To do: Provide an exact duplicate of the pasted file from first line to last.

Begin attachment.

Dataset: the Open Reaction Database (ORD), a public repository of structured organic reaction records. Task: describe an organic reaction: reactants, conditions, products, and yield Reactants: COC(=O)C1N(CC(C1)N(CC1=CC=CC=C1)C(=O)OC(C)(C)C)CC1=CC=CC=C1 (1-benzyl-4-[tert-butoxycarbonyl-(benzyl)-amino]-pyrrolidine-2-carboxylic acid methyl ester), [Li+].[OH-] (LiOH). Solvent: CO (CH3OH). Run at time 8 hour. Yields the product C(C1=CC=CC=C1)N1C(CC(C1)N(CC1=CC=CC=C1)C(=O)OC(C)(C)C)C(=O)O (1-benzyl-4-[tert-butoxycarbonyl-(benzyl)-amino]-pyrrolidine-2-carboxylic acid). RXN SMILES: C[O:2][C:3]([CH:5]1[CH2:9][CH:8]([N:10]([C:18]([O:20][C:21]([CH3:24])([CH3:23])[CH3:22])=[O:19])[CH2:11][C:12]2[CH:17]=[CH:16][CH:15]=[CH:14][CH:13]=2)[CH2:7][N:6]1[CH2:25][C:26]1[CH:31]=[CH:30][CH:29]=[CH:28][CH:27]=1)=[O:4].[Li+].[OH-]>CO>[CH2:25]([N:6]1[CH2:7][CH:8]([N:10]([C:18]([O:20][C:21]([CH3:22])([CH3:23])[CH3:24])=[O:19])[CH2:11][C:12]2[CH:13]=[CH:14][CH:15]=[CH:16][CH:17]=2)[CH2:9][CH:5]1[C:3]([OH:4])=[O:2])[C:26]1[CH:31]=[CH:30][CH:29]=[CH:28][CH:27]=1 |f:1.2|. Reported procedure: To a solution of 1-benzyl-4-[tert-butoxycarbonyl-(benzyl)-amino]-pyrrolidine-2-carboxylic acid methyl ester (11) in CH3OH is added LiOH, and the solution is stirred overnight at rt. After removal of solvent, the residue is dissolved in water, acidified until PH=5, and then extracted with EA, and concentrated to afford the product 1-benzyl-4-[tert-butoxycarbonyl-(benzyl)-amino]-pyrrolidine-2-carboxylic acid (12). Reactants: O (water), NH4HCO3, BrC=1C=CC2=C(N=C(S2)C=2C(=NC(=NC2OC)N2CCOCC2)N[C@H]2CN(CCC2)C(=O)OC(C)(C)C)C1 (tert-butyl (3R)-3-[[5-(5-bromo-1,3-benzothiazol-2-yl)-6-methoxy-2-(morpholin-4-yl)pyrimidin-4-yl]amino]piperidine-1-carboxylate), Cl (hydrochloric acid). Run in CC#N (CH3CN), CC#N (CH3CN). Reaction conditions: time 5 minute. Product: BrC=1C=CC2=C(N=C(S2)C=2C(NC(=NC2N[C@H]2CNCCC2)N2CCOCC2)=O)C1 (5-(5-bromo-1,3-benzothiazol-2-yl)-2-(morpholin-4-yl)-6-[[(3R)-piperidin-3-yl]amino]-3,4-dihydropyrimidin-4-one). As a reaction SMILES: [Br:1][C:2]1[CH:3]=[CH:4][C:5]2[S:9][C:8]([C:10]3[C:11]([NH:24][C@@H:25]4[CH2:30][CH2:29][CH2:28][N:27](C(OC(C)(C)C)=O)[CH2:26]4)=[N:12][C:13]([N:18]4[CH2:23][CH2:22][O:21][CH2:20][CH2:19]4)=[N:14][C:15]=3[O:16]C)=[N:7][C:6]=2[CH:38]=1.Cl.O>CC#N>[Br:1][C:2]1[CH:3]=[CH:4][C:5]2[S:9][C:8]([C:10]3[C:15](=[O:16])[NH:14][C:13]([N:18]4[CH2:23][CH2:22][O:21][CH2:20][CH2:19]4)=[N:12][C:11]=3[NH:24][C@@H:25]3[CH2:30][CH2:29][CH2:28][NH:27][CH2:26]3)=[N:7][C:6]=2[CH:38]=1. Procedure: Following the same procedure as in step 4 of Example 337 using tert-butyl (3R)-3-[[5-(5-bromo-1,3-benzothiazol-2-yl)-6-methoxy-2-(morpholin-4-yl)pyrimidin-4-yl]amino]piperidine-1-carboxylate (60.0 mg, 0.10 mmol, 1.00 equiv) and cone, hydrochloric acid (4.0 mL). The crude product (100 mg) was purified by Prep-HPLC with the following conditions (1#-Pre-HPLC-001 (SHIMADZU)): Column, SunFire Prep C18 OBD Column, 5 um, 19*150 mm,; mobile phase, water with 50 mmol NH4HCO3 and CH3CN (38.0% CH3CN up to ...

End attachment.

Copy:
Dataset: the Open Reaction Database (ORD), a public repository of structured organic reaction records. Task: describe an organic reaction: reactants, conditions, products, and yield Reactants: COC(=O)C1N(CC(C1)N(CC1=CC=CC=C1)C(=O)OC(C)(C)C)CC1=CC=CC=C1 (1-benzyl-4-[tert-butoxycarbonyl-(benzyl)-amino]-pyrrolidine-2-carboxylic acid methyl ester), [Li+].[OH-] (LiOH). Solvent: CO (CH3OH). Run at time 8 hour. Yields the product C(C1=CC=CC=C1)N1C(CC(C1)N(CC1=CC=CC=C1)C(=O)OC(C)(C)C)C(=O)O (1-benzyl-4-[tert-butoxycarbonyl-(benzyl)-amino]-pyrrolidine-2-carboxylic acid). RXN SMILES: C[O:2][C:3]([CH:5]1[CH2:9][CH:8]([N:10]([C:18]([O:20][C:21]([CH3:24])([CH3:23])[CH3:22])=[O:19])[CH2:11][C:12]2[CH:17]=[CH:16][CH:15]=[CH:14][CH:13]=2)[CH2:7][N:6]1[CH2:25][C:26]1[CH:31]=[CH:30][CH:29]=[CH:28][CH:27]=1)=[O:4].[Li+].[OH-]>CO>[CH2:25]([N:6]1[CH2:7][CH:8]([N:10]([C:18]([O:20][C:21]([CH3:22])([CH3:23])[CH3:24])=[O:19])[CH2:11][C:12]2[CH:13]=[CH:14][CH:15]=[CH:16][CH:17]=2)[CH2:9][CH:5]1[C:3]([OH:4])=[O:2])[C:26]1[CH:31]=[CH:30][CH:29]=[CH:28][CH:27]=1 |f:1.2|. Reported procedure: To a solution of 1-benzyl-4-[tert-butoxycarbonyl-(benzyl)-amino]-pyrrolidine-2-carboxylic acid methyl ester (11) in CH3OH is added LiOH, and the solution is stirred overnight at rt. After removal of solvent, the residue is dissolved in water, acidified until PH=5, and then extracted with EA, and concentrated to afford the product 1-benzyl-4-[tert-butoxycarbonyl-(benzyl)-amino]-pyrrolidine-2-carboxylic acid (12). Reactants: O (water), NH4HCO3, BrC=1C=CC2=C(N=C(S2)C=2C(=NC(=NC2OC)N2CCOCC2)N[C@H]2CN(CCC2)C(=O)OC(C)(C)C)C1 (tert-butyl (3R)-3-[[5-(5-bromo-1,3-benzothiazol-2-yl)-6-methoxy-2-(morpholin-4-yl)pyrimidin-4-yl]amino]piperidine-1-carboxylate), Cl (hydrochloric acid). Run in CC#N (CH3CN), CC#N (CH3CN). Reaction conditions: time 5 minute. Product: BrC=1C=CC2=C(N=C(S2)C=2C(NC(=NC2N[C@H]2CNCCC2)N2CCOCC2)=O)C1 (5-(5-bromo-1,3-benzothiazol-2-yl)-2-(morpholin-4-yl)-6-[[(3R)-piperidin-3-yl]amino]-3,4-dihydropyrimidin-4-one). As a reaction SMILES: [Br:1][C:2]1[CH:3]=[CH:4][C:5]2[S:9][C:8]([C:10]3[C:11]([NH:24][C@@H:25]4[CH2:30][CH2:29][CH2:28][N:27](C(OC(C)(C)C)=O)[CH2:26]4)=[N:12][C:13]([N:18]4[CH2:23][CH2:22][O:21][CH2:20][CH2:19]4)=[N:14][C:15]=3[O:16]C)=[N:7][C:6]=2[CH:38]=1.Cl.O>CC#N>[Br:1][C:2]1[CH:3]=[CH:4][C:5]2[S:9][C:8]([C:10]3[C:15](=[O:16])[NH:14][C:13]([N:18]4[CH2:23][CH2:22][O:21][CH2:20][CH2:19]4)=[N:12][C:11]=3[NH:24][C@@H:25]3[CH2:30][CH2:29][CH2:28][NH:27][CH2:26]3)=[N:7][C:6]=2[CH:38]=1. Procedure: Following the same procedure as in step 4 of Example 337 using tert-butyl (3R)-3-[[5-(5-bromo-1,3-benzothiazol-2-yl)-6-methoxy-2-(morpholin-4-yl)pyrimidin-4-yl]amino]piperidine-1-carboxylate (60.0 mg, 0.10 mmol, 1.00 equiv) and cone, hydrochloric acid (4.0 mL). The crude product (100 mg) was purified by Prep-HPLC with the following conditions (1#-Pre-HPLC-001 (SHIMADZU)): Column, SunFire Prep C18 OBD Column, 5 um, 19*150 mm,; mobile phase, water with 50 mmol NH4HCO3 and CH3CN (38.0% CH3CN up to ...